updated 17 Sep 2013, 08:22
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Kate Tsui: No to being a kept woman
by Gwendolyn Ng

HONG KONG - Rumours may be part and parcel of showbiz, but the one allegation Hong Kong actress Kate Tsui will not take lying down is being called a kept woman.

Having been embroiled in such a scandal before, the 34-year-old called such accusations "ridiculous", saying: "It's an insult to my character, and especially damaging for a woman's reputation."

Gossip emerged three years ago when a Hong Kong publication reported that the former beauty queen was spotted dining with a sugar daddy, and that she had moved into an upmarket HK$15-million (S$2.4-million) property - all of which the actress flatly denied. The candid Tsui, however, said that she has received such an indecent proposal from a mysterious caller.

"A woman on the other end of the line asked me out for coffee to talk about a job offer, dropping hints of what it (would entail). She asked me to name my price. Of course, I rejected it."

Tsui, who has performed stunts on set, and fellow actor and judge Ruco Chan were in town to judge this year's TVB8 International Chinese Kung Fu Championship, held at Resorts World Sentosa on Sunday. The title was claimed by Chinese contestant Li Yan, 24.

Unlike Tsui, the 36-year-old Chan has not received offers to be a "kept man". The TVB hunk joked: "If I get an offer to be a kept man, it must mean I have market value. I can make money with my looks."

Though Tsui accepts that rumours are par for the course in the entertainment industry, she said that they can be detrimental to her love life. She said with a laugh: "I'll just wait for Mr Right to come along and explain to him when the time comes."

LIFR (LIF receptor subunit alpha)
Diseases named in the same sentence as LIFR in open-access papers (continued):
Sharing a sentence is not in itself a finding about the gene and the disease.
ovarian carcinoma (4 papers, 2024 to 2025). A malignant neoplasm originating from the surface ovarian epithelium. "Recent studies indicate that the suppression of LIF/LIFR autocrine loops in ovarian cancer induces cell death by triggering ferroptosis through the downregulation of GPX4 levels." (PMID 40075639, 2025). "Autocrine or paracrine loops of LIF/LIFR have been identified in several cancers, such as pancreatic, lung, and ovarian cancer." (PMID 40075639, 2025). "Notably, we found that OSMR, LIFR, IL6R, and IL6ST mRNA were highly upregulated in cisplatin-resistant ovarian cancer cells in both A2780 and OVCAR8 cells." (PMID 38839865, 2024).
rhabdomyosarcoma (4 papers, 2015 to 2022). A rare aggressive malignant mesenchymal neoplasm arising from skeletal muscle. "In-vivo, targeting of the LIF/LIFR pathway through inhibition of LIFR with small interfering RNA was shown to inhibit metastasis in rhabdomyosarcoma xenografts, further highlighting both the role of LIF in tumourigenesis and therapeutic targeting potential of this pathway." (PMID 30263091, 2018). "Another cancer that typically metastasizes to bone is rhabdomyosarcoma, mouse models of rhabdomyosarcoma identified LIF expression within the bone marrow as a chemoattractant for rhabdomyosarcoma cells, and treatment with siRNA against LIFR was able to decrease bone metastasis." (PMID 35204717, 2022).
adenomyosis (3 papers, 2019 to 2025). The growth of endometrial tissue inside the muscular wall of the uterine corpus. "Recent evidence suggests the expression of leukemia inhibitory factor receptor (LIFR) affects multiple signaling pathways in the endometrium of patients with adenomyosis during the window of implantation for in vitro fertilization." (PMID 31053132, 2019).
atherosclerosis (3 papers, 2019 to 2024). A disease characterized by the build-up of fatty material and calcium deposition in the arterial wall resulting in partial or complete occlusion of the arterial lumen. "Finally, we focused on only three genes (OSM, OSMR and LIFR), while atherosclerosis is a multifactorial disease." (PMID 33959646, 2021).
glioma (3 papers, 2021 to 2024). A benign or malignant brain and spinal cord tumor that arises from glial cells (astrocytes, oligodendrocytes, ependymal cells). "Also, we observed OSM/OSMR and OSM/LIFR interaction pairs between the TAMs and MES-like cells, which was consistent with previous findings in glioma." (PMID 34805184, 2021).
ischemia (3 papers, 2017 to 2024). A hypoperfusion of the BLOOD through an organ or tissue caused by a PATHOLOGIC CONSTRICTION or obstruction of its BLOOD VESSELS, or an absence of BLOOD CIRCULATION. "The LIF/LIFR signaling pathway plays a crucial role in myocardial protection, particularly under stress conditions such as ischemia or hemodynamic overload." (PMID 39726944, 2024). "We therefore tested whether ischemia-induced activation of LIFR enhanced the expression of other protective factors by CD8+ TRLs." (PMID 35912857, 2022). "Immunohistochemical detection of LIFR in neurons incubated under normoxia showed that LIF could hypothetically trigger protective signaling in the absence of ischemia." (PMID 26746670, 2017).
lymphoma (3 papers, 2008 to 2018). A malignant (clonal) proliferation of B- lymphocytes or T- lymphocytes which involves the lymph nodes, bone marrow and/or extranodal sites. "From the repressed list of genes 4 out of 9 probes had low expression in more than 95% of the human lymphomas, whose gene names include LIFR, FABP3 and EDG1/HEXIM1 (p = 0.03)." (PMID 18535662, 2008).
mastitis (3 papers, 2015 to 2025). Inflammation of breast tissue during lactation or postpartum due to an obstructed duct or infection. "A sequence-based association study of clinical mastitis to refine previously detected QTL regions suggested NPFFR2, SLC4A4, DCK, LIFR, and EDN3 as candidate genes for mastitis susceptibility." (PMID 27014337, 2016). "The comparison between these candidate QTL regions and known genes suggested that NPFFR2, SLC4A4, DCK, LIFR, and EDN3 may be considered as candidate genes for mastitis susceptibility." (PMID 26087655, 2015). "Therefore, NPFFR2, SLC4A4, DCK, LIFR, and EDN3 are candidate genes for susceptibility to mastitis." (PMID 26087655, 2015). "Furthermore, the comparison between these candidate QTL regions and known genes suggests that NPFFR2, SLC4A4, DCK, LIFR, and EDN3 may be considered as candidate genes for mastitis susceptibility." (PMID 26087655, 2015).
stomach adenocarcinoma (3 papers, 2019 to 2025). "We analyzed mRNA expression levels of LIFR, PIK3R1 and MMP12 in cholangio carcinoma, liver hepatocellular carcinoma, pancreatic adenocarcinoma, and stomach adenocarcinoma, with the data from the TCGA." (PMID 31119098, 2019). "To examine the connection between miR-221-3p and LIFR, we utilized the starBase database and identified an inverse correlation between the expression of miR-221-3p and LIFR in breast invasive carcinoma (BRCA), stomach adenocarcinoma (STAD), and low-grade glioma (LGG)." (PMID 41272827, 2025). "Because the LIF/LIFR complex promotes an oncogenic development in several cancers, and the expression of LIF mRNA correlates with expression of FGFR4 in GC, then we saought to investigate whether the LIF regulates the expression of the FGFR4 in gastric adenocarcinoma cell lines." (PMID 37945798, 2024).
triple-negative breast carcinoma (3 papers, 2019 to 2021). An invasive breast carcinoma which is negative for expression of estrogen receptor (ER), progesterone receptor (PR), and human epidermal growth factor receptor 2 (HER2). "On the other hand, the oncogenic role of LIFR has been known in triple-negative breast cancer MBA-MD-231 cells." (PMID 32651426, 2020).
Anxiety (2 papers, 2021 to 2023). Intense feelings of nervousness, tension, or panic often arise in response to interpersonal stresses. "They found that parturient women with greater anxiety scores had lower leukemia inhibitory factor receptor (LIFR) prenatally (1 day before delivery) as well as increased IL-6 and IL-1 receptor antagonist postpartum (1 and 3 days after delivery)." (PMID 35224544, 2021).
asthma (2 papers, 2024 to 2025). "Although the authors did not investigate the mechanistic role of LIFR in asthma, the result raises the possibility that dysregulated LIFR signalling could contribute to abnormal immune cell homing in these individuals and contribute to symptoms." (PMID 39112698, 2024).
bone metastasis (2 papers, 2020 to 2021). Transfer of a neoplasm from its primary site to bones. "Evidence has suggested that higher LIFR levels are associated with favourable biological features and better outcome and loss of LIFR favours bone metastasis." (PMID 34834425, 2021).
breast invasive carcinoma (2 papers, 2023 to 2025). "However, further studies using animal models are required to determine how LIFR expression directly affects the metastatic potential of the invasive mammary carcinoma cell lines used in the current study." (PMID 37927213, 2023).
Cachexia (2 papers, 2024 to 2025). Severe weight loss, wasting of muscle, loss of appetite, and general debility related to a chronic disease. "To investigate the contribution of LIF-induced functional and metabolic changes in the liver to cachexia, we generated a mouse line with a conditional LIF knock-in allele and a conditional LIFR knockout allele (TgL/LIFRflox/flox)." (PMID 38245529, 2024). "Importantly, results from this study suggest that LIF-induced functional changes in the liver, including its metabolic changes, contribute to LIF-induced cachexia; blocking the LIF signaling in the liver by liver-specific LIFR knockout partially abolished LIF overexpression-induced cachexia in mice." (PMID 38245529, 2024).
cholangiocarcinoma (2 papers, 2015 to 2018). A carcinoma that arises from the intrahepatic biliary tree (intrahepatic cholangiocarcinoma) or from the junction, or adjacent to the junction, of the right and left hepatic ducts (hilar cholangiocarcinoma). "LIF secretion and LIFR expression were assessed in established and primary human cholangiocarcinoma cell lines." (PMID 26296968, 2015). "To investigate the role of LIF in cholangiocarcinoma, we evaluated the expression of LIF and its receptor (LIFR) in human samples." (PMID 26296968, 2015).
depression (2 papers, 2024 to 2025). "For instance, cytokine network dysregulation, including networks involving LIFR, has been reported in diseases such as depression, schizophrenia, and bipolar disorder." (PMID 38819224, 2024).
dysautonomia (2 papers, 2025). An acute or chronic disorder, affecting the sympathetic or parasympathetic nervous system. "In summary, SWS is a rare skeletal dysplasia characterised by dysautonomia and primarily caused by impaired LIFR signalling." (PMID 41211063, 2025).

One might expect the stunning actress to be able to find her Prince Charming at the drop of a hat, but Tsui lamented that she's still holding out for the one.

"Women should have standards and have the right to choose the guy they want," said Tsui. The actress' checklist for her ideal man is surprisingly simple - one who will make her happy and has a sense of responsibility.

And no handsome guys, please. She said: "They don't give girls a sense of security."

When asked if she has met her perfect partner, she said: "If I met the one, I wouldn't be here doing an interview. I'm not very career-minded and I might just quit showbiz after getting married."

Still, one wonders if she minds being branded a "leftover woman" - a term that describes women in their 30s who have been left on the shelf.

Interestingly, Tsui will play a role similar to that in real life - a successful career woman with no man in her life - in an upcoming TVB romantic comedy, My Prime Lady. It is slated for a year-end release and depicts the lives of single Hong Kong women.

"I'm definitely a 'sheng nu' (leftover woman). Women should learn to take it in their stride, and (realise) it's just a label that society gives us," Tsui said.

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